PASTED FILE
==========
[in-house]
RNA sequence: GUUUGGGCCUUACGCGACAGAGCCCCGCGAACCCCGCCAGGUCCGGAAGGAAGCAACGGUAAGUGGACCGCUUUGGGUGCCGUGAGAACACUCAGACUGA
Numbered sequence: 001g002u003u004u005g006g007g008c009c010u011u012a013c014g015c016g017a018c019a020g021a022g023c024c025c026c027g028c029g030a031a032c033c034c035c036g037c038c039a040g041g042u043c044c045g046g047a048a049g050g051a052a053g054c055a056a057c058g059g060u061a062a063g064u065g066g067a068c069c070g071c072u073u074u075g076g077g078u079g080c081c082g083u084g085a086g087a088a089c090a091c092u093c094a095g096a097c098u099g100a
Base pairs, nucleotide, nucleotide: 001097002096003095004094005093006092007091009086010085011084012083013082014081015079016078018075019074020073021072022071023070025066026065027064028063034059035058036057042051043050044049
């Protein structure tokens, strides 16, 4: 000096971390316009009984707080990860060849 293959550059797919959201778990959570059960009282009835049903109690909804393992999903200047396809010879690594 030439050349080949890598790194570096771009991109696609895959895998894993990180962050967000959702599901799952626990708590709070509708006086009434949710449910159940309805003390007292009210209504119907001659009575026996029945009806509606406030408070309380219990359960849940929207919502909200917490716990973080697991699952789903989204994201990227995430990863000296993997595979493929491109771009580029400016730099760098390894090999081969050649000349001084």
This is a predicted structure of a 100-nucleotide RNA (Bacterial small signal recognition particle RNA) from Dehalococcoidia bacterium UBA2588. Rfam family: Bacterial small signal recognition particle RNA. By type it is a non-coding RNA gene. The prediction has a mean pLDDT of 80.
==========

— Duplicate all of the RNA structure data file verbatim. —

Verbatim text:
[in-house]
RNA sequence: GUUUGGGCCUUACGCGACAGAGCCCCGCGAACCCCGCCAGGUCCGGAAGGAAGCAACGGUAAGUGGACCGCUUUGGGUGCCGUGAGAACACUCAGACUGA
Numbered sequence: 001g002u003u004u005g006g007g008c009c010u011u012a013c014g015c016g017a018c019a020g021a022g023c024c025c026c027g028c029g030a031a032c033c034c035c036g037c038c039a040g041g042u043c044c045g046g047a048a049g050g051a052a053g054c055a056a057c058g059g060u061a062a063g064u065g066g067a068c069c070g071c072u073u074u075g076g077g078u079g080c081c082g083u084g085a086g087a088a089c090a091c092u093c094a095g096a097c098u099g100a
Base pairs, nucleotide, nucleotide: 001097002096003095004094005093006092007091009086010085011084012083013082014081015079016078018075019074020073021072022071023070025066026065027064028063034059035058036057042051043050044049
């Protein structure tokens, strides 16, 4: 000096971390316009009984707080990860060849 293959550059797919959201778990959570059960009282009835049903109690909804393992999903200047396809010879690594 030439050349080949890598790194570096771009991109696609895959895998894993990180962050967000959702599901799952626990708590709070509708006086009434949710449910159940309805003390007292009210209504119907001659009575026996029945009806509606406030408070309380219990359960849940929207919502909200917490716990973080697991699952789903989204994201990227995430990863000296993997595979493929491109771009580029400016730099760098390894090999081969050649000349001084």
This is a predicted structure of a 100-nucleotide RNA (Bacterial small signal recognition particle RNA) from Dehalococcoidia bacterium UBA2588. Rfam family: Bacterial small signal recognition particle RNA. By type it is a non-coding RNA gene. The prediction has a mean pLDDT of 80.